OSCEOLA COUNTY — James Sims II, is running to be the next 77th District Court judge in Osceola and Mecosta counties. He is running on the platform of the "common man."

"I am from the people, of the people and for the people," Sims said. "I've lived through good and bad times. I have experienced what it is like to lose your job and not have unemployment or money saved. I know what it's like to get laid off from a job and to lose everything."

Believing that life experiences benefit his candidacy for judge, Sims said everyday life of working to make ends meet shaped him into to a person who understands the struggles of working men and women who sometimes go to bed hungry.

"The experience of going to bed hungry has opened my eyes to the situations some people deal with everyday around our two counties," Sims said. "I don’t think it is fair to sit behind a bench and pass judgment on people if you haven’t walked a mile in their shoes. I’ve worn out boots walking a mile in other peoples shoes."

Sims is running against Peter Jaklevic, of Big Rapids, for the 77th District Court judge position, a six-year term. Jaklevic is Mecosta County’s chief prosecuting attorney. The two are vying for the seat currently held by Judge Susan Grant.

Sims wants voters to know that his candidacy for judge is about giving everyone the satisfaction that they received a their day in court.

"I am truly unbiased," Sims said. "That is the key on who the next judge should be. People should be 100 percent satisfied that they were heard in court. I plan on coming in to make sure the people's satisfaction is met in court. Not everyone who goes to court will be happy with the result, but at least they will be heard."

Sims believes that accomplishments, like owning his own practice and understanding common struggles from business owners and people who can't afford to pay for goods or services, is an asset he brings to his candidacy for district court judge.

"I can empathize with business owners when people don’t pay their bills," Sims said. "There has been times when people haven't paid me. I can understand from the people's perspective when it comes to putting food on the table or paying a bill. Sometimes you have to prioritize. People who don’t have money have stresses others don’t."

Having compassion for people who are less fortunate than others doesn't mean special treatment, he added.

"I understand not everyone feels life's been fair," Sims said. "Life's not fair, but that's no reason to violate the law. What I offer to the people is a judge who will listen to all the facts on each side of a case before rendering a decision."

Sims is a lifetime resident of Osceola County, graduating from Reed City High School and completing undergraduate studies at Ferris State University and law school at Thomas M. Cooley School of Law in Ann Arbor.

With 16 years of experience in the legal field, having worked as a special deputy for the Osceola County Sheriff’s Department, a drug test agent with Osceola County parole and probation, a law clerk for attorney Kim Booher, an attorney in his own practice and serving four years as the prosecuting attorney in Osceola County, Sims feels he has a background that makes him the right candidate for voters in November.

"I have a broad legal experience that doesn’t consist of one aspect of the legal system," Sims said. "I’m on the probate court contract in Mecosta and Osceola counties, I practice in our district court and circuit court, as well as in courts throughout Michigan. That amount of knowledge gives me an understanding of each side of the law."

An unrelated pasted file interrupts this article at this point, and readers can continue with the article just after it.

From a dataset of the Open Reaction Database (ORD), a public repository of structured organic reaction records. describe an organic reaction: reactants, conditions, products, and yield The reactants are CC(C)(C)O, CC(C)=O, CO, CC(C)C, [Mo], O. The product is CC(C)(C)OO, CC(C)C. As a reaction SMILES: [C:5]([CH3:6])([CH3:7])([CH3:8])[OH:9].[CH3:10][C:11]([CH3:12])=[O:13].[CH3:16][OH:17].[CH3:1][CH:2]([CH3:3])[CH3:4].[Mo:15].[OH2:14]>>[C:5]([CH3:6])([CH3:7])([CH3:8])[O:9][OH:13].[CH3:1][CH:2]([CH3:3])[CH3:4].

Because Sims has been affiliated with law enforcement agencies and has been an attorney for plaintiffs and defendants in criminal cases, he understands how the process works, he said.

"I understand the police side of the law, the prosecuting attorney's side of the law and a defense attorney's side of the law," Sims said. "It's important to have that broad view of the law in regards to the district court."

Because district court sees more than criminals cases, Sims feels he is more rounded and the right fit for the district court bench.

"You have to have experience in all aspects of the law, not just criminal law," Sims said. "District court is more than just criminal cases. It's small claims, landlord and tenant, and many other cases. I have that knowledge. I can hit the bench running without much training, which I think is an important aspect I offer the people of our two counties."

Sobriety Court is another aspect of the 77th District Court that Sims supports, but believes the program can improve and needs to be reviewed.

"The numbers coming out of the Sobriety Court on recidivism seem high to me," Sims said. "I think there is going to have to be some reformation done to the system, as well this system needs to have more participation from Osceola County.

Sims feels the people of Osceola County are often overlooked for the Sobriety Court program.

"The option of Sobriety Court is offered more readily in Mecosta County than to those in Osceola County," Sims said. "I think it is a good program, but I also think it has some issues that need to be addressed to get higher numbers on success rates and a lot less on recidivism."

Sims also believes the District Court system between the two counties is unequal.

"As a defense attorney, I'm hearing Mecosta County treats offenders easier than in Osceola County," Sims said. "I'm only expressing what I hear from clients and the people when I am out campaigning.

"It’s the general public's view that if you break the law in Osceola County you are going to be treated a certain way, but if you go to Mecosta County you will be treated in a completely different way. If this is the case, it shouldn’t be that way. There should be standardization of the court between the two counties."